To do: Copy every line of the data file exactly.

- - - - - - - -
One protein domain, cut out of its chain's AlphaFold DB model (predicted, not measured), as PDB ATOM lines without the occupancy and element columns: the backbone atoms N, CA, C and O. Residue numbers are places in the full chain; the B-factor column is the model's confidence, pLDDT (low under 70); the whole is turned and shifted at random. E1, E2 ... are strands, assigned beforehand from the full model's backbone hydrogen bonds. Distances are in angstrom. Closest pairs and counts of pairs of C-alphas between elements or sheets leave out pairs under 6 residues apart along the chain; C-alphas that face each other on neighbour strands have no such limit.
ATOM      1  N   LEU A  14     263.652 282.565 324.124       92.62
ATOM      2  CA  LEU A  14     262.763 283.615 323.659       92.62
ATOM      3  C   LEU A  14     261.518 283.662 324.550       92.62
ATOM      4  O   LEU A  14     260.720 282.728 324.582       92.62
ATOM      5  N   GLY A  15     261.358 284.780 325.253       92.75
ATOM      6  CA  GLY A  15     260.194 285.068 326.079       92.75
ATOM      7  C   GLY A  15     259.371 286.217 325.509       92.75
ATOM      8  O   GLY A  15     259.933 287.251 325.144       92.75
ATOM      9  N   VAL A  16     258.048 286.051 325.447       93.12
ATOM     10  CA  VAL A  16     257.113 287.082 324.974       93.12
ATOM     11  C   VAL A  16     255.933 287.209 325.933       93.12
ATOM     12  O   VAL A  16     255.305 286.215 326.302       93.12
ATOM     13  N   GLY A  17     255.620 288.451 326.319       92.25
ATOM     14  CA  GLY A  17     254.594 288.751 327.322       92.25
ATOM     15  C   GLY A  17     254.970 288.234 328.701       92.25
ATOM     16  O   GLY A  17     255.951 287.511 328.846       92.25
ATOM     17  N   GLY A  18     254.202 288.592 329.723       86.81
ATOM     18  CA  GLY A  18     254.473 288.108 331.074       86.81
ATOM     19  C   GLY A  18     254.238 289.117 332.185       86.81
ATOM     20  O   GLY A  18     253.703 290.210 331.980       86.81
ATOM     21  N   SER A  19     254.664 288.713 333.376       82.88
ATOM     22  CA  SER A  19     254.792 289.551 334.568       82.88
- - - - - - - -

One protein domain, cut out of its chain's AlphaFold DB model (predicted, not measured), as PDB ATOM lines without the occupancy and element columns: the backbone atoms N, CA, C and O. Residue numbers are places in the full chain; the B-factor column is the model's confidence, pLDDT (low under 70); the whole is turned and shifted at random. E1, E2 ... are strands, assigned beforehand from the full model's backbone hydrogen bonds. Distances are in angstrom. Closest pairs and counts of pairs of C-alphas between elements or sheets leave out pairs under 6 residues apart along the chain; C-alphas that face each other on neighbour strands have no such limit.
ATOM      1  N   LEU A  14     263.652 282.565 324.124       92.62
ATOM      2  CA  LEU A  14     262.763 283.615 323.659       92.62
ATOM      3  C   LEU A  14     261.518 283.662 324.550       92.62
ATOM      4  O   LEU A  14     260.720 282.728 324.582       92.62
ATOM      5  N   GLY A  15     261.358 284.780 325.253       92.75
ATOM      6  CA  GLY A  15     260.194 285.068 326.079       92.75
ATOM      7  C   GLY A  15     259.371 286.217 325.509       92.75
ATOM      8  O   GLY A  15     259.933 287.251 325.144       92.75
ATOM      9  N   VAL A  16     258.048 286.051 325.447       93.12
ATOM     10  CA  VAL A  16     257.113 287.082 324.974       93.12
ATOM     11  C   VAL A  16     255.933 287.209 325.933       93.12
ATOM     12  O   VAL A  16     255.305 286.215 326.302       93.12
ATOM     13  N   GLY A  17     255.620 288.451 326.319       92.25
ATOM     14  CA  GLY A  17     254.594 288.751 327.322       92.25
ATOM     15  C   GLY A  17     254.970 288.234 328.701       92.25
ATOM     16  O   GLY A  17     255.951 287.511 328.846       92.25
ATOM     17  N   GLY A  18     254.202 288.592 329.723       86.81
ATOM     18  CA  GLY A  18     254.473 288.108 331.074       86.81
ATOM     19  C   GLY A  18     254.238 289.117 332.185       86.81
ATOM     20  O   GLY A  18     253.703 290.210 331.980       86.81
ATOM     21  N   SER A  19     254.664 288.713 333.376       82.88
ATOM     22  CA  SER A  19     254.792 289.551 334.568       82.88